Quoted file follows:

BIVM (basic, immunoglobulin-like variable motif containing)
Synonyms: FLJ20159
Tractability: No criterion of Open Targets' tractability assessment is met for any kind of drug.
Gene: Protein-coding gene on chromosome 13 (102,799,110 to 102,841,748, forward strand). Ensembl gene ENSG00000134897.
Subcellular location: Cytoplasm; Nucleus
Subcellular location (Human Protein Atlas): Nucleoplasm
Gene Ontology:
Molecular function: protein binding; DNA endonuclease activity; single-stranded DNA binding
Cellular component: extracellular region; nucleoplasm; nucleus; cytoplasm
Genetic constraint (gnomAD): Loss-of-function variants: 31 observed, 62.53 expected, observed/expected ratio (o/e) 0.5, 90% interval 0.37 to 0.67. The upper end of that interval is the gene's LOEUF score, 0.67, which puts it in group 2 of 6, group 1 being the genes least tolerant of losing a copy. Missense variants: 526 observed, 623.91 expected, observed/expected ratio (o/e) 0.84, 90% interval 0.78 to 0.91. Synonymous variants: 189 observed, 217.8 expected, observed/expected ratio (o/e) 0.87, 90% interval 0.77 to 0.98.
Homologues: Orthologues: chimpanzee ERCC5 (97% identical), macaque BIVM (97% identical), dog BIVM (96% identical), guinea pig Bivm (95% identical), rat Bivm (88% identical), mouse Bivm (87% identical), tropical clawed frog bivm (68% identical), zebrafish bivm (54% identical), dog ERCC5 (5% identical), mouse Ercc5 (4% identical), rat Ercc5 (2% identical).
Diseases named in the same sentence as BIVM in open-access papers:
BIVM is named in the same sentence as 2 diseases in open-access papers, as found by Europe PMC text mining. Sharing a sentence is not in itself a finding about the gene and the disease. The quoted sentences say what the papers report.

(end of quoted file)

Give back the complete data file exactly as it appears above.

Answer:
BIVM (basic, immunoglobulin-like variable motif containing)
Synonyms: FLJ20159
Tractability: No criterion of Open Targets' tractability assessment is met for any kind of drug.
Gene: Protein-coding gene on chromosome 13 (102,799,110 to 102,841,748, forward strand). Ensembl gene ENSG00000134897.
Subcellular location: Cytoplasm; Nucleus
Subcellular location (Human Protein Atlas): Nucleoplasm
Gene Ontology:
Molecular function: protein binding; DNA endonuclease activity; single-stranded DNA binding
Cellular component: extracellular region; nucleoplasm; nucleus; cytoplasm
Genetic constraint (gnomAD): Loss-of-function variants: 31 observed, 62.53 expected, observed/expected ratio (o/e) 0.5, 90% interval 0.37 to 0.67. The upper end of that interval is the gene's LOEUF score, 0.67, which puts it in group 2 of 6, group 1 being the genes least tolerant of losing a copy. Missense variants: 526 observed, 623.91 expected, observed/expected ratio (o/e) 0.84, 90% interval 0.78 to 0.91. Synonymous variants: 189 observed, 217.8 expected, observed/expected ratio (o/e) 0.87, 90% interval 0.77 to 0.98.
Homologues: Orthologues: chimpanzee ERCC5 (97% identical), macaque BIVM (97% identical), dog BIVM (96% identical), guinea pig Bivm (95% identical), rat Bivm (88% identical), mouse Bivm (87% identical), tropical clawed frog bivm (68% identical), zebrafish bivm (54% identical), dog ERCC5 (5% identical), mouse Ercc5 (4% identical), rat Ercc5 (2% identical).
Diseases named in the same sentence as BIVM in open-access papers:
BIVM is named in the same sentence as 2 diseases in open-access papers, as found by Europe PMC text mining. Sharing a sentence is not in itself a finding about the gene and the disease. The quoted sentences say what the papers report.